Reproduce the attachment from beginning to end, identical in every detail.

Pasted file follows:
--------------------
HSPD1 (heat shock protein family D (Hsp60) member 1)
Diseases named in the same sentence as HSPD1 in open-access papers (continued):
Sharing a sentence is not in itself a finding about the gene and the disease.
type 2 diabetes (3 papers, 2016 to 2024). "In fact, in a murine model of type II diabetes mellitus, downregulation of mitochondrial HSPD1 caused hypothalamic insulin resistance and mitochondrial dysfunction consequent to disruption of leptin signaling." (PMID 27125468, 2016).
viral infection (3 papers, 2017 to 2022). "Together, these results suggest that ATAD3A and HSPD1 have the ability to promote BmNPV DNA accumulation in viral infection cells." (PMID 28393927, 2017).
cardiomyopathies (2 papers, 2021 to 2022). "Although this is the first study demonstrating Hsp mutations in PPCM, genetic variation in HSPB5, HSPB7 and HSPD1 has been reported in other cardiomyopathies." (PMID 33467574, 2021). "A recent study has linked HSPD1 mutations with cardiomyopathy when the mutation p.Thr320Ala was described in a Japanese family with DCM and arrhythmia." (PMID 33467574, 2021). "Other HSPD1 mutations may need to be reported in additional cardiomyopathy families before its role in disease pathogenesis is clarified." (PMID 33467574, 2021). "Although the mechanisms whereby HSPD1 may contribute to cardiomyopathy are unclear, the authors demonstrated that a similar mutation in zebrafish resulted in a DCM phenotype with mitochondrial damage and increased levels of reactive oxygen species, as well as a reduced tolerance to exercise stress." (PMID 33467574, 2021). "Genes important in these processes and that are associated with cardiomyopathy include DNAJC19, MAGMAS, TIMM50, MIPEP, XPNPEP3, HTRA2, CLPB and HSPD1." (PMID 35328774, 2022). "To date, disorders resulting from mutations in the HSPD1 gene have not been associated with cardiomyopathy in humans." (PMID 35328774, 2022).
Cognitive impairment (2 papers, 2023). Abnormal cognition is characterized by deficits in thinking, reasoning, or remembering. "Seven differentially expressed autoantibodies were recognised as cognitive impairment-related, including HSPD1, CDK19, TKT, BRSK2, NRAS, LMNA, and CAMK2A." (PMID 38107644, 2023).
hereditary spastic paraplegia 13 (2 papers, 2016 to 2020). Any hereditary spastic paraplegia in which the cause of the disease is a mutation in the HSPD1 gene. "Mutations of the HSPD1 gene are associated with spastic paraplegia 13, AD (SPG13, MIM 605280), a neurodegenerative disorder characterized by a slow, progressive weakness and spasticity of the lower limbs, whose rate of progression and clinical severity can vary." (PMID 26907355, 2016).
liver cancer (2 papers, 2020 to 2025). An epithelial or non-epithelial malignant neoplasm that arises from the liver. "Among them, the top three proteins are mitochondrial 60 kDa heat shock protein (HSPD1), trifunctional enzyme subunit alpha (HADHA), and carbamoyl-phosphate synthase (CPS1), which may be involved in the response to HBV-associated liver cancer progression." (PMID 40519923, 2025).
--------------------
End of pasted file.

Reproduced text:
HSPD1 (heat shock protein family D (Hsp60) member 1)
Diseases named in the same sentence as HSPD1 in open-access papers (continued):
Sharing a sentence is not in itself a finding about the gene and the disease.
type 2 diabetes (3 papers, 2016 to 2024). "In fact, in a murine model of type II diabetes mellitus, downregulation of mitochondrial HSPD1 caused hypothalamic insulin resistance and mitochondrial dysfunction consequent to disruption of leptin signaling." (PMID 27125468, 2016).
viral infection (3 papers, 2017 to 2022). "Together, these results suggest that ATAD3A and HSPD1 have the ability to promote BmNPV DNA accumulation in viral infection cells." (PMID 28393927, 2017).
cardiomyopathies (2 papers, 2021 to 2022). "Although this is the first study demonstrating Hsp mutations in PPCM, genetic variation in HSPB5, HSPB7 and HSPD1 has been reported in other cardiomyopathies." (PMID 33467574, 2021). "A recent study has linked HSPD1 mutations with cardiomyopathy when the mutation p.Thr320Ala was described in a Japanese family with DCM and arrhythmia." (PMID 33467574, 2021). "Other HSPD1 mutations may need to be reported in additional cardiomyopathy families before its role in disease pathogenesis is clarified." (PMID 33467574, 2021). "Although the mechanisms whereby HSPD1 may contribute to cardiomyopathy are unclear, the authors demonstrated that a similar mutation in zebrafish resulted in a DCM phenotype with mitochondrial damage and increased levels of reactive oxygen species, as well as a reduced tolerance to exercise stress." (PMID 33467574, 2021). "Genes important in these processes and that are associated with cardiomyopathy include DNAJC19, MAGMAS, TIMM50, MIPEP, XPNPEP3, HTRA2, CLPB and HSPD1." (PMID 35328774, 2022). "To date, disorders resulting from mutations in the HSPD1 gene have not been associated with cardiomyopathy in humans." (PMID 35328774, 2022).
Cognitive impairment (2 papers, 2023). Abnormal cognition is characterized by deficits in thinking, reasoning, or remembering. "Seven differentially expressed autoantibodies were recognised as cognitive impairment-related, including HSPD1, CDK19, TKT, BRSK2, NRAS, LMNA, and CAMK2A." (PMID 38107644, 2023).
hereditary spastic paraplegia 13 (2 papers, 2016 to 2020). Any hereditary spastic paraplegia in which the cause of the disease is a mutation in the HSPD1 gene. "Mutations of the HSPD1 gene are associated with spastic paraplegia 13, AD (SPG13, MIM 605280), a neurodegenerative disorder characterized by a slow, progressive weakness and spasticity of the lower limbs, whose rate of progression and clinical severity can vary." (PMID 26907355, 2016).
liver cancer (2 papers, 2020 to 2025). An epithelial or non-epithelial malignant neoplasm that arises from the liver. "Among them, the top three proteins are mitochondrial 60 kDa heat shock protein (HSPD1), trifunctional enzyme subunit alpha (HADHA), and carbamoyl-phosphate synthase (CPS1), which may be involved in the response to HBV-associated liver cancer progression." (PMID 40519923, 2025).